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Rap fans: where’s your loyalty?

by Jacob Carey October 29, 2019
Rap fans: where’s your loyalty?

In 2015, a Spotify employee released statistics related to genre consumption and fan loyalty. Of the 1,300 genres that were analyzed, metal heads were found to be the most faithful to their genre.

Spotify’s measurement of loyalty was the number of streams divided by the number of listeners, and under this criteria, the streaming platform is telling us that metal fans mostly listen to metal music. While this comes as no surprise to me, I had a question of my own: which fanbase is most loyal to their favourite artists?

As an avid hip hop head and rock ‘n’ roll fanatic, I ask myself this question because I’ve seen both sides of the spectrum.

Although I love rock ‘n’ roll, I’m a man who tends to revisit the classics instead of trying to dig through the crowd of ‘meh’ artists that we label as rock stars these days, to find something worth listening to. That being said, there’s no shortage of classics, as the golden age of rock that was the 60s and 70s have left us with an infinite amount of lifelong jams. The best part of it all is that these rock stars remain legends to this day, despite the material they may have released in their later years, which gained no significant traction in the music industry.

Paul McCartney. The Rolling Stones. Bob Dylan. John Fogerty of Creedence Clearwater Revival. Elton John. KISS. Ozzy Osbourne. The list goes on and on.

While some of these artists have released newer material in the past decade, the large majority continue to tour and sell out stadiums while playing through the same recycled songs that they wrote decades ago; some as far back as half a century. These men are legends and can do no wrong. Even if any were to hypothetically release an album in 2020 that completely flopped, their legacy would not be tarnished. They’d continue to sell out arenas fast, and would be absolved of all their sins, courtesy of their loyal fan base.

I don’t think the same can be said about the rap industry…

As an avid hip hop head, I’ve seen how quickly the tides can change and bring a hero to zero in mere months. Chance the Rapper’s most recent album, The Big Day, may be one of the best examples of a praised artist who developed a cult following after a string of successful albums, only to make one mistake and be persecuted in the hip hop community. Chance’s decision to dedicate an entire album to his newlywed didn’t sit well with most fans and he went on to say that he believed they wanted him to kill himself for releasing it.

While this is the most recent example that comes to mind, this lack of loyalty that comes along with the unwillingness to let rappers experiment in their works is not new. Kid Cudi, the “lonely stoner” who opened up doors for hip hop artists to address the struggles of mental health, and who connected with millions of youth on a personal level, gradually faded from the spotlight with the release of his experimental works Speedin’ Bullet 2 Heaven and Satellite Flight: The Journey to Mother Moon. T-Pain, the pioneer of autotune, announced last week that he would be cancelling his upcoming tour due to low ticket sales. Last year, Nicki Minaj cancelled her joint tour with Future for similar reasons despite reigning as the queen of hip hop for quite some time.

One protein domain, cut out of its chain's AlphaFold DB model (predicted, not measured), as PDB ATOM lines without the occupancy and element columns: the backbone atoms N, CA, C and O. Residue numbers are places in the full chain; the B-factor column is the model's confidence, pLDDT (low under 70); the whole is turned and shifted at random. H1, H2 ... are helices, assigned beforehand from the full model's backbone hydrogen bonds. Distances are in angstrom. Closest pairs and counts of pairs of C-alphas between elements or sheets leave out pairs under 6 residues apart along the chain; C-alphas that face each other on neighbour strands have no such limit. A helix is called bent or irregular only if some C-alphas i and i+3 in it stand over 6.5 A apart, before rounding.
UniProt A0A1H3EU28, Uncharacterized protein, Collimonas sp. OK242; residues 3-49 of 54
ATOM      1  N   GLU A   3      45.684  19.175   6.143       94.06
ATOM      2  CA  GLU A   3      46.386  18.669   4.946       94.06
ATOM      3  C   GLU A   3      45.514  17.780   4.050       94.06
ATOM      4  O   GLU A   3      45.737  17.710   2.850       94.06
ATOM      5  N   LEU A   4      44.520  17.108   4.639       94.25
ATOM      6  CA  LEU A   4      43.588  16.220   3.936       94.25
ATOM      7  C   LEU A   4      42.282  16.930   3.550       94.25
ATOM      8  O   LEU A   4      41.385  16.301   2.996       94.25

Rock stars seem to be free to experiment with their works and make below-par projects once they have reached legendary status – no one seems to mind. The same cannot be said for rappers. Unfortunately, it seems like they’re only ever as good as their last release and there is little room for mistakes. Tough crowd, to say the least.

While rock fans treat their favourite artists as best friends in good times and in bad, hip hop heads seem to treat them as mere acquaintances no matter how close they once were.

Is it possible that this change in loyalty is due to the accessibility of music in the streaming era where artists are easily disposable and replaced by one of their peers? Does this accessibility create a generational gap that takes away from the attachment older generations once had with artists after waiting for their vinyl, physically going to the store to purchase it, and finally spending hours in awe as the record was spinning? Both are possible.

There seems to be only one definite solution to maintaining a lifelong legend status in the rap world. Notorious B.I.G. and Tupac Shakur remain the game’s most respected rappers of all time, but both of their legacies were cut short by their untimely deaths. Biggie only ever released two albums, while Tupac had time to drop five. Their careers were not long, but maybe that was for the best. Who knows the hit their legacy could have taken had they released a less than spectacular album.

Maybe the only solution to guaranteeing eternal legend status in the rap game is to die on top.

 

GIF by @sundaeghost

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